Sant Director, National Museum of Natural History
Kirk Johnson is the Sant Director of the Smithsonian’s National Museum of Natural History where he oversees the world’s largest natural history collection. The museum hosts more than 6 million visitors each year. In 2017, its scientists published over 760 scientific research papers and named 300 new species. In 2019, the museum will open its largest renovation, the David H. Koch Hall of Fossils-Deep Time. This exhibition will interpret the history of life on Earth and address its relevance to the future of humanity.
Before his arrival at the Smithsonian in 2012, Johnson was a paleontologist at the Denver Museum of Nature & Science who led expeditions in 18 states and 11 countries. His research focuses on fossil plants and the extinction of the dinosaurs. In 2011, he led an ice age excavation near Snowmass Village in Colorado that recovered parts of more than 50 mastodon skeletons. He is known for his scientific articles, popular books, museum exhibitions, documentaries and collaborations with artists.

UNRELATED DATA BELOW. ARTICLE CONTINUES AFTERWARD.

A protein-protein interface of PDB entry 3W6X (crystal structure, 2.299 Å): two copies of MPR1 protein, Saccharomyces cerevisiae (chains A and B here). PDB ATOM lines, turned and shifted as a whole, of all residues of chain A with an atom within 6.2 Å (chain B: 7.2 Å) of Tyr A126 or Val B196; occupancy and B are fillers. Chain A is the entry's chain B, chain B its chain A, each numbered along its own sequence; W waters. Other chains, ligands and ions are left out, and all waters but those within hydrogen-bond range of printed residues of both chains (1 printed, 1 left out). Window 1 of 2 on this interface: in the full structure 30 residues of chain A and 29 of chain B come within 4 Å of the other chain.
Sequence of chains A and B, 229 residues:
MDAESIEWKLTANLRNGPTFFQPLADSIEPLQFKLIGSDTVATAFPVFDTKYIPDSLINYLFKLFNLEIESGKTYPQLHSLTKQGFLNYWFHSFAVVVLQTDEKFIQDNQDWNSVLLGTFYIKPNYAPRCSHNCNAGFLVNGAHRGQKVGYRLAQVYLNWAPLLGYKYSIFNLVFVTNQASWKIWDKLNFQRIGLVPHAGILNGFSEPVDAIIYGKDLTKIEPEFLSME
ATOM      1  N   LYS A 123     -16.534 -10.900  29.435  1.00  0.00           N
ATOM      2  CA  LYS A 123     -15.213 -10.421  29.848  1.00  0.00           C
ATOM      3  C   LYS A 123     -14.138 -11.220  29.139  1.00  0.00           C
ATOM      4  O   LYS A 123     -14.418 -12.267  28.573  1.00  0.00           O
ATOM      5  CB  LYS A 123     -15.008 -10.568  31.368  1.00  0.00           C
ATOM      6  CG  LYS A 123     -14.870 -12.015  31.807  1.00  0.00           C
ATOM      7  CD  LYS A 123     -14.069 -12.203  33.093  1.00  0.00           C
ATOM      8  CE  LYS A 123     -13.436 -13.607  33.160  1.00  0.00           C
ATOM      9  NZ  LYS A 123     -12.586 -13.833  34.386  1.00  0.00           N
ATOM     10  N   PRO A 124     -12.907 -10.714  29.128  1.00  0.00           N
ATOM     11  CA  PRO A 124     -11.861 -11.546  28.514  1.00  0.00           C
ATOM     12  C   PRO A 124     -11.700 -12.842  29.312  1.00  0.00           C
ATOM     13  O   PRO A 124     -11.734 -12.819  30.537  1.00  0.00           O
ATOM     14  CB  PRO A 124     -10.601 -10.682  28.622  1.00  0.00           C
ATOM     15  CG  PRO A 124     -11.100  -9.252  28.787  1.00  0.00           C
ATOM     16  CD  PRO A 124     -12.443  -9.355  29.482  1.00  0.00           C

Johnson’s recent documentaries include the three-part NOVA series Making North America (2015) and The Great Yellowstone Thaw (2017), which aired on PBS channels. He is currently working on a documentary about the ancient climate of the Arctic and Antarctic. His latest book, Cruisin’ the Fossil Coastline, The Travels of an Artist and a Scientist along the Shores of the Prehistoric Pacific explores the deep history of the West Coast from California to Alaska.
Johnson is originally from Bellevue, Washington, has a bachelor’s degree from Amherst College, a master’s degree from the University of Pennsylvania and a doctorate in geology and paleobotany from Yale University. He completed postdoctoral research at the University of South Australia, worked as a marine geologist at the U.S. Geological Survey and served as a Crosby lecturer at the Massachusetts Institute of Technology.
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